On 24 September 2012 the Democratic Republic of the Congo (DRC)
published some amendments to its tax legislation. The amendments,
some of which came into effect on 24 September 2012 with others to
become applicable from 1 January 2012, provide good and bad news
for South Africans investing up north.
The good news is that the general corporate income tax rate of 40% applied to a DRC-incorporated company, subsidiary or branch of a foreign company has been reduced to 35% (applicable to the 2013 fiscal year in the DRC).
The bad news, however, is a major legislative change which introduces a new withholding tax of 14% on service fees. This withholding tax applies to payments for any type of services made by an individual or company in the DRC to a foreign natural or corporate person not having a presence in the DRC.
Some further good news is that, finally, on 24 October 2012, the Double Tax Agreement (DTA) between South Africa and the DRC for the avoidance of double tax, was published in the Government Gazette. South Africa is only the second country to have signed a double tax treaty with the DRC, Belgium being the first.
The treaty came into force on 18 July 2012, and is applicable to:
- withholding taxes on amounts paid or credited on or after 1 January 2013; and
- other taxes, levied in respect of taxable periods beginning on or after 1 January 2013.
The DTA provides substantial benefits to South African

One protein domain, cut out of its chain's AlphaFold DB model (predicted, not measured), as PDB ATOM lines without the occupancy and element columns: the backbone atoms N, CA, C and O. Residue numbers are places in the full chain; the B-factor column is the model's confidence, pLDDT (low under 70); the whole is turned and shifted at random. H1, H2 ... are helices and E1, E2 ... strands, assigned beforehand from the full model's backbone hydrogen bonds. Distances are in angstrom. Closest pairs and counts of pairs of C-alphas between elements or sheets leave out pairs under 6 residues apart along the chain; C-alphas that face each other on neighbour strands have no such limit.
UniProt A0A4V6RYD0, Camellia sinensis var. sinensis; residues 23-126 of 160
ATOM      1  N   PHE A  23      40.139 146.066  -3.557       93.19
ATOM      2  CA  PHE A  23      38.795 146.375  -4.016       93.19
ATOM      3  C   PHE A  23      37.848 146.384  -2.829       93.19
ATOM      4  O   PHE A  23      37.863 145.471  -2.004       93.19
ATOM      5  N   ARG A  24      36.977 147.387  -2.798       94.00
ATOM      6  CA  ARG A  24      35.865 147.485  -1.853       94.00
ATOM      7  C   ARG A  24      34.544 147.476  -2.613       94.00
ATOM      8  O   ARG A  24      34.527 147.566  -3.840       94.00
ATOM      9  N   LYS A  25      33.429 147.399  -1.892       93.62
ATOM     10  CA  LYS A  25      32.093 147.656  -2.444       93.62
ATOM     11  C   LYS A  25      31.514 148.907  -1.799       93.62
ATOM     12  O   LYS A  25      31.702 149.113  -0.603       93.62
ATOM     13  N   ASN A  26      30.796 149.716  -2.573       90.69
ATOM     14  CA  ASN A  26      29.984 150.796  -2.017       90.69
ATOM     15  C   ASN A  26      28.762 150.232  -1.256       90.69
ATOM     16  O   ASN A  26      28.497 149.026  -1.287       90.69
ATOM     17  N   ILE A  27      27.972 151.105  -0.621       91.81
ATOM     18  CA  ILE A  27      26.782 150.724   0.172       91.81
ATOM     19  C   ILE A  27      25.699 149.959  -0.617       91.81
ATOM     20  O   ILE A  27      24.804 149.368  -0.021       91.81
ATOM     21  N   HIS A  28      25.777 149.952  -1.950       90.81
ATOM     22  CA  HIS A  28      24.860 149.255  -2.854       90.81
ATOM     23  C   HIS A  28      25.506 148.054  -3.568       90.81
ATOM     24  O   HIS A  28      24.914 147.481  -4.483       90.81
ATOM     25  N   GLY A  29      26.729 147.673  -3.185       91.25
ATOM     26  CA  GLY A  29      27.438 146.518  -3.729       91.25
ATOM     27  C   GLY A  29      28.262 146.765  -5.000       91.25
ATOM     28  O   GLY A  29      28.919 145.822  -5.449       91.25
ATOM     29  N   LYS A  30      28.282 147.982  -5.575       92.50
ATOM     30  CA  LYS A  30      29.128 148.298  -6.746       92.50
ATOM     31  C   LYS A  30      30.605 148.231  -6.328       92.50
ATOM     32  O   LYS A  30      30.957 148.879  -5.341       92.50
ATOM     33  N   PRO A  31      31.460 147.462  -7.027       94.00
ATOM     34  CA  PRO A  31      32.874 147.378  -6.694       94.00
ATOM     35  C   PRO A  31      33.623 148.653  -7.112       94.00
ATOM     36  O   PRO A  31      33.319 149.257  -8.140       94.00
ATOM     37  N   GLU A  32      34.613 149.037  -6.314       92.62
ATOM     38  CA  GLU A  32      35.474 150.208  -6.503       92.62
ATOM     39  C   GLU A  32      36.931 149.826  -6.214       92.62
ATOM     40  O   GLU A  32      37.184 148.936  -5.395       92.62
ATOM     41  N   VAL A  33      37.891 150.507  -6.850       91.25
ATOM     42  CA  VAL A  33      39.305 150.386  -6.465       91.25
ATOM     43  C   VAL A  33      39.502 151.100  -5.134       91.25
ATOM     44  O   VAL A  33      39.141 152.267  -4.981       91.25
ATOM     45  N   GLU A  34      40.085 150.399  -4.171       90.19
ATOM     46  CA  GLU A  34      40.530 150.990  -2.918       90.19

businesses investing in the DRC: it reduces the 20% withholding tax
on dividends and interest from the DRC to South Africa to 5% (for
at least 25% held shareholdings) and 10% respectively.
Furthermore, the DTA, which is based on the OECD Model Convention, should also protect South African recipients of fee income from the newly introduced 14% withholding tax. However, it will remain to be seen whether in practice the DRC authorities, will correctly apply the DTA to the service fee income, since it is well known that many African countries are not willing to reduce their withholding tax on fees, even if the DTA requires them to do so.
Some bad news to end with: the amendments to the DRC's tax legislation published on 24 September 2012 include an amendment to the procedural rules for an appeal against a tax assessment with the courts. The admissibility of such appeal has been made subject to the payment in full of the principal amount of the contested taxation. The introduction of this "pay now, argue later rule" further strengthens the position of the DRC tax authorities and should incite caution for companies with activities in the DRC.
The content of this article is intended to provide a general guide to the subject matter. Specialist advice should be sought about your specific circumstances.